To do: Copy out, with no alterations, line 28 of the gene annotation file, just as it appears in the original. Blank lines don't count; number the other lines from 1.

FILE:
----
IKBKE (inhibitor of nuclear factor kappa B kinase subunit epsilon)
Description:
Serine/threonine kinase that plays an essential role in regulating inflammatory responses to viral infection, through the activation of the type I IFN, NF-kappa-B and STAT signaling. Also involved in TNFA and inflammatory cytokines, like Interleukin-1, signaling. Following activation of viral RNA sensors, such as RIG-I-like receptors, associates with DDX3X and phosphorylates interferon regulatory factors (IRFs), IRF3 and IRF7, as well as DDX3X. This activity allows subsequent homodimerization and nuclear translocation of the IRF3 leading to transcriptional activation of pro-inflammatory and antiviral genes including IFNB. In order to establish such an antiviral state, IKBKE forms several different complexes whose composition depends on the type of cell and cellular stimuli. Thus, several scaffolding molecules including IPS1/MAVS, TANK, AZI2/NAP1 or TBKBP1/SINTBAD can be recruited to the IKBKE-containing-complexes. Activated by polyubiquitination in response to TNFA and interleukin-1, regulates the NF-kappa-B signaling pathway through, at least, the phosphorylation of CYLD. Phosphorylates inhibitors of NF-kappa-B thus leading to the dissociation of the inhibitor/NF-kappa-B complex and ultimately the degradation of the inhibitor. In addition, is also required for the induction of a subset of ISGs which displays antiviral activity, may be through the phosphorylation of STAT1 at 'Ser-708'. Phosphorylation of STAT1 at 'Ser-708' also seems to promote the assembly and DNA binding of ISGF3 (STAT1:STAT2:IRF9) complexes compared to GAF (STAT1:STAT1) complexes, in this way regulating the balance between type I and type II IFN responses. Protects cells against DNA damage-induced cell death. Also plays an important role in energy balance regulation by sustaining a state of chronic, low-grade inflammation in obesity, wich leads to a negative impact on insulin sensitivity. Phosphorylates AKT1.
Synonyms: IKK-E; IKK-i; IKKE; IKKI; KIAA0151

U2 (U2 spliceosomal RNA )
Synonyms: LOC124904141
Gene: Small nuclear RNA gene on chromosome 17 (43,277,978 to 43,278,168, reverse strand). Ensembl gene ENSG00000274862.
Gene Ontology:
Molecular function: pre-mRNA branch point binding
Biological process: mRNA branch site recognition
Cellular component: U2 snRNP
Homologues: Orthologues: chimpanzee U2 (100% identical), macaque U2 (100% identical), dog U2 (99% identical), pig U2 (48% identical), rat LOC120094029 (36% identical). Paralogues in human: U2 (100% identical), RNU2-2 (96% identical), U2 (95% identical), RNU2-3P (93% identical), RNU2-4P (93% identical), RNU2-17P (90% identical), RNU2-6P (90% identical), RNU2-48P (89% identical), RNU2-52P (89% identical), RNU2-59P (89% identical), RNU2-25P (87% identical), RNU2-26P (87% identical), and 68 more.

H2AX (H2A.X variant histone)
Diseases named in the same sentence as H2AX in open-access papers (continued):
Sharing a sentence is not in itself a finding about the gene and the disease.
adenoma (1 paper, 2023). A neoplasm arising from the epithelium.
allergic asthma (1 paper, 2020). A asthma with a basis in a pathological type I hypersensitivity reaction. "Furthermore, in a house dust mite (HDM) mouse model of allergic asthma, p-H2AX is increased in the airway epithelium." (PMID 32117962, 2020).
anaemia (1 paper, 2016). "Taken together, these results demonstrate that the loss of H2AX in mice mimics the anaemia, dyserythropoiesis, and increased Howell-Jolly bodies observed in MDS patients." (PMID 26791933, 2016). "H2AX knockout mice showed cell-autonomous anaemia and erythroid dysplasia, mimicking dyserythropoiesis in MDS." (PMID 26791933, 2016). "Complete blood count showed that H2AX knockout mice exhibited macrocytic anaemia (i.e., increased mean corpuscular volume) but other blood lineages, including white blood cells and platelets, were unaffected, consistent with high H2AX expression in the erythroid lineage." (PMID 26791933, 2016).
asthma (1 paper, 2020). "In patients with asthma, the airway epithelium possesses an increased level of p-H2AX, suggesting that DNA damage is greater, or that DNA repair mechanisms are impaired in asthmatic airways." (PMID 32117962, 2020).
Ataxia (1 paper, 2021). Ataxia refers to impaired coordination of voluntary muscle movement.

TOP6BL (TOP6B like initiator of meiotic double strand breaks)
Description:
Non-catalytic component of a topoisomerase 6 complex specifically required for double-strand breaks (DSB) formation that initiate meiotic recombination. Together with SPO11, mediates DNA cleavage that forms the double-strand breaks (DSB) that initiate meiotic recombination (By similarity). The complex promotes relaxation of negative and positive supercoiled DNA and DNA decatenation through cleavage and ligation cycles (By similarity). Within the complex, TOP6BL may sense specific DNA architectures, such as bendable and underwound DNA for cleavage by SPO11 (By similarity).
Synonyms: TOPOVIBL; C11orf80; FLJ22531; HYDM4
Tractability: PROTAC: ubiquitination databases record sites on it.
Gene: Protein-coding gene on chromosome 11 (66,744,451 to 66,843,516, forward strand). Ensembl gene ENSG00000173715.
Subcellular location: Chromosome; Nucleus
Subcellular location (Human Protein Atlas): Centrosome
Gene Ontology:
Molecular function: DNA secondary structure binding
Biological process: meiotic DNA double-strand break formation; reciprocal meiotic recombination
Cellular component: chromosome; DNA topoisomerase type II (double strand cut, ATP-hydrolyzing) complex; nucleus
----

Subcellular location (Human Protein Atlas): Centrosome